Algorithms Can Help You with Scheduling Problems

26.1.2021

Does your company need to schedule work shifts, holidays, deliveries, or production line operations? Do you have some other scheduling problem that takes up a lot of time? Perhaps you have decided to just copy the previous schedule and change it as little as required to save time? By using algorithms to optimize scheduling problems you can save time and improve the results.

Optimization algorithms can find the most efficient solutions to your problem in seconds. If your tasks include the scheduling of work shifts of hundreds of employees for the next quarter, take-offs and landings of flights, or the use and maintenance plans of machines, for instance, it is worthwhile to utilize algorithms. Almost all scheduling problems can be optimized. If you can recognise the minimization or maximization objectives or the constraints that the final schedule must fulfill, you have already come far.

Using algorithms to optimize scheduling problems

Let’s discuss how optimization models are formed through simple examples. Optimization models are formed of the objective, decision variables and constraints. The objective is a meter that must be minimized or maximized. For example, if you must plan drivers’ work shifts, you may seek to minimize the use of part-time drivers or the variation between the length of shifts. On the other hand, you may seek to fulfil as many holiday wishes as possible or maximize the profitability of operations. The decisions that the algorithm is used to find solutions for are called decision variables.

In the driver work shift example, driver assignments to shifts are decision variables. The requirements set for the decisions are expressed as constraints that can be used to take different matters into account, such as the Working Hours Act or the drivers’ qualifications for performing different tasks.

Below are some examples of typical scheduling problems:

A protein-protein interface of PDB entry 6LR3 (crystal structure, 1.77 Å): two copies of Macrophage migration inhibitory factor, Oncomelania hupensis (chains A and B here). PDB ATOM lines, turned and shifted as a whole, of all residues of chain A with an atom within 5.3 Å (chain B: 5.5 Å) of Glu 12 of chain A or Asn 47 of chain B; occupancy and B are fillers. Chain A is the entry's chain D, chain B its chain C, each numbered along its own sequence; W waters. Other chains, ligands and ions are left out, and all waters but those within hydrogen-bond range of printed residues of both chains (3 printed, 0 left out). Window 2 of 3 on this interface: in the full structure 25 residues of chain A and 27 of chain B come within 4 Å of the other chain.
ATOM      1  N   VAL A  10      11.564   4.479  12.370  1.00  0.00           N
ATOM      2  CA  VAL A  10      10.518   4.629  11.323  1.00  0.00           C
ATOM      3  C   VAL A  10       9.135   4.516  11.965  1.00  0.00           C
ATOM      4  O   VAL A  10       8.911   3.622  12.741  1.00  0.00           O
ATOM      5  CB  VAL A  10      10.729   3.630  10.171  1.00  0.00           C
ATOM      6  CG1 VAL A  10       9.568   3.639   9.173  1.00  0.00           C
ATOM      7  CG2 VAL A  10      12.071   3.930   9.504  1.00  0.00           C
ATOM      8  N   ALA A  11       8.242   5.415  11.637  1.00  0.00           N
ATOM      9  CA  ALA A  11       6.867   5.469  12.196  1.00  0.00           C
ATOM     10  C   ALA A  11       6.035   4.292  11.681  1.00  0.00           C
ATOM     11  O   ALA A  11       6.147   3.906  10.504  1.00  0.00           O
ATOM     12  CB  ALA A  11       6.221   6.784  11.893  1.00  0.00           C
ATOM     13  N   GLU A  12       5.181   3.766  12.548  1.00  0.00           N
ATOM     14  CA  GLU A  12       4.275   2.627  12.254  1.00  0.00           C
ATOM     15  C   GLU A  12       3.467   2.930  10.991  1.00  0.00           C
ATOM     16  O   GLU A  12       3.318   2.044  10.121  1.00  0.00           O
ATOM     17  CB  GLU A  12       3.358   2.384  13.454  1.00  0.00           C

• Shift planning
  • Holiday planning
  • Scheduling of surgeries performed in operating theatres
  • Planning of machine maintenance schedules
  • Scheduling of the use of a harbour, airport, or similar premises
  • Scheduling the manufacturing of different products on the production line

Typical objectives include:

  • Cost minimization / profit maximization
  • Maximization of the equal treatment of persons
  • Maximization of delivery speed
  • Minimization of the required resources
  • Other objectives or a combination of the ones listed above

Typical constraints can be:

  • Certain task requires a person or equipment with a specific quality
  • Tasks have a specific order
  • Each resource can only perform a restricted number of tasks at once
  • Work cannot be carried out for too long periods at once
  • Some tasks are alternative with one another

If you would like to read more about the benefits of optimization algorithms, check out this article: Why prescriptive analytics and decision optimization are crucial.

Scheduling optimization demo video

We have also made a demo video about using algorithms to optimize scheduling problems. The video illustrates the optimization of construction work and construction machinery maintenance. Each task requires a specific type of machine. However, each working hour brings the planned maintenance of the chosen machine one step closer. The video illustrates how an algorithm creates a scheduling plan and a cost estimation. It also shows how the results can be used to conclude whether there is a lack of resources and how the scenarios are used to investigate the benefits of making new investments.

If you would like to learn more about our advanced analytics and optimization solutions, check out the solution page.

Visa Linkiö
Data Scientist